The design of this study is such that it doesn’t per se prove that excessive cycling causes prostate cancer. For example, it’s possible that men who cycle more end up having more urological complaints stemming from sitting on a hard narrow seat for too long which leads to medical investigations that uncover cancer. However, the study did show that cyclists were no more likely to contact their primary care physicians than those who did not cycle. Furthermore, excessive cycling has been previously linked to testicular cancer as well as prostatitis (inflammation of the prostate), so that it’s at least plausible that the repeated trauma to the region of the prostate that happens during long bouts of cycling can lead to the development of prostate cancer.
The bottom line is that for now, it isn’t known for sure if too much cycling does cause prostate cancer. However, since it’s possible, and given that the magnitude of the potential harm (over a 6 fold increase in those that cycled the most) is huge, it probably is a good idea to cycle less than 3.5 hours a week and otherwise vary your workouts by incorporating other types of exercise.
As much as cigarettes have become more and more socially unacceptable over the past few decades, a new dangerous trend is replacing them – excessive junk food consumption.
Now, before you cringe and compare me to New York City’s ex-mayor Bloomberg with his bans on trans fats and oversized sodas, hear me out.
It would be unacceptable to give children cigarettes as rewards for doing well in school – yet it’s completely ok to shower them with candies, slurpees, sodas, etc. At most business lunches, there are probably more unhealthy choices than healthy. Heck – I’ve attended lectures on diabetes and obesity where an abundance of pastries, cookies, and donuts were served. TV is full of ads for junk food, sodas, etc. And let’s be honest – in this day and age, someone is much more likely to go up to a person smoking a cigarette and chide them than to someone drinking a large soda while munching on a hot dog and fries.
I know what you’re thinking – smoking is much more dangerous then eating junk food; furthermore it’s addictive. While those arguments are certainly true, what I don’t understand is why junk food consumption for the most part is completely acceptable. As a result, we’re seeing the amount of obesity in both children and adults reach an all time high. The obesity-related illnesses such as diabetes, heart disease, stroke, liver disease, and certain cancers are threatening to reverse some of the gains that we’ve made in life expectancy.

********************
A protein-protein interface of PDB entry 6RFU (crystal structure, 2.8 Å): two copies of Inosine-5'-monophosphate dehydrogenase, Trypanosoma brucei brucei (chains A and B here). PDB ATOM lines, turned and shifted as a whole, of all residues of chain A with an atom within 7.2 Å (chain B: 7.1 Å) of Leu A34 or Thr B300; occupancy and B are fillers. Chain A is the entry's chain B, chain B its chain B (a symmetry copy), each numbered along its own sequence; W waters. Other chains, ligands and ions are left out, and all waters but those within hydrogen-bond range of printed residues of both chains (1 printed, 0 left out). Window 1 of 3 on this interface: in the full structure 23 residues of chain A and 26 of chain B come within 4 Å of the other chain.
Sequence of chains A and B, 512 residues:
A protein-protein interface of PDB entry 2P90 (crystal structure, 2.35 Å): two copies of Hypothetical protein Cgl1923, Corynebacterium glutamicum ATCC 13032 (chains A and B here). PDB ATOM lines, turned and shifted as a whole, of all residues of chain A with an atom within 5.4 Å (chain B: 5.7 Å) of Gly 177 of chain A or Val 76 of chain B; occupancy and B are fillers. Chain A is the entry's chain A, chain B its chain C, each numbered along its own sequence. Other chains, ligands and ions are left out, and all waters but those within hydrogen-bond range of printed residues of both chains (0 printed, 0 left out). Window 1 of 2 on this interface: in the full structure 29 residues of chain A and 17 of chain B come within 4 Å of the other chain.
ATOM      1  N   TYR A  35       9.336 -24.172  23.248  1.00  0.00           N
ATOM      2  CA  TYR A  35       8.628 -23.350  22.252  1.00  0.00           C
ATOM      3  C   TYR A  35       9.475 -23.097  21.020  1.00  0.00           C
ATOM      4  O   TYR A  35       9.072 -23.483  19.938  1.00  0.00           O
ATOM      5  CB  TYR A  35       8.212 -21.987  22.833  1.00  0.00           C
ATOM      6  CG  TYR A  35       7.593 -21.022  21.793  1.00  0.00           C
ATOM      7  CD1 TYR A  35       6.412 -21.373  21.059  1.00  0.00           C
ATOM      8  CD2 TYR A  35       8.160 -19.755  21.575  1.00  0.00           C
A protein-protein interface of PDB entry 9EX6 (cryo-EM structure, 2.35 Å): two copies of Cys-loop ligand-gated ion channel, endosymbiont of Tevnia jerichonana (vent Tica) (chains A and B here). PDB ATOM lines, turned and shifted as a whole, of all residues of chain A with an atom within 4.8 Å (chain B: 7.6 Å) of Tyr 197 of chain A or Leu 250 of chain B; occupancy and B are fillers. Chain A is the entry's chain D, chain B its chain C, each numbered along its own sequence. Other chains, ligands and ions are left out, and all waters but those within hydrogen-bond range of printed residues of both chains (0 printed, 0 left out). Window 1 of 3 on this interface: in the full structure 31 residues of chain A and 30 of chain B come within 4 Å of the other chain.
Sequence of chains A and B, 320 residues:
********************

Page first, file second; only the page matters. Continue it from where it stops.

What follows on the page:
I am not here to suggest banning junk food completely – such an idea is unrealistic and unnecessary. What I do propose is for us to take a long hard look at what we’re eating and what we’re feeding our children, and make small changes. Perhaps we can demand more healthy choices at school and at the workplace. Certainly, whatever is in our control currently should be optimized. Don’t add a third junky item to your child’s lunch bag – provide an apple or carrot sticks. Encourage your children to drink more water instead of sugar laden beverages – and do the same yourself.
I have a feeling that years from now we will look back with dismay at how an entire generation of people was being poisoned with horrible food much in the same way that we look back at how cool and acceptable smoking was for so many years.
A new study published by the Campaign for Tobacco-Free Kids explains the disturbing findings that came out last year in the Surgeon General’s Report on smoking. The report stated that in spite of the fact that the average smoker is smoking fewer cigarettes today, they’re at a higher risk of developing lung cancer and emphysema!
Why would that be? It seems that Big Tobacco has over the years engineered cigarettes into more palatable, more addictive products in a bid to get new smokers hooked. Since over the decades smoking has become less attractive and the industry has faced more regulation (e.g. warning labels on packs, a ban on advertising on TV), it’s essential for the tobacco companies to find other ways to reel in and keep new smokers.
Among the alterations in today’s smokes:
There you have it – a more carcinogenic cigarette that’s inhaled deeper and is more addictive.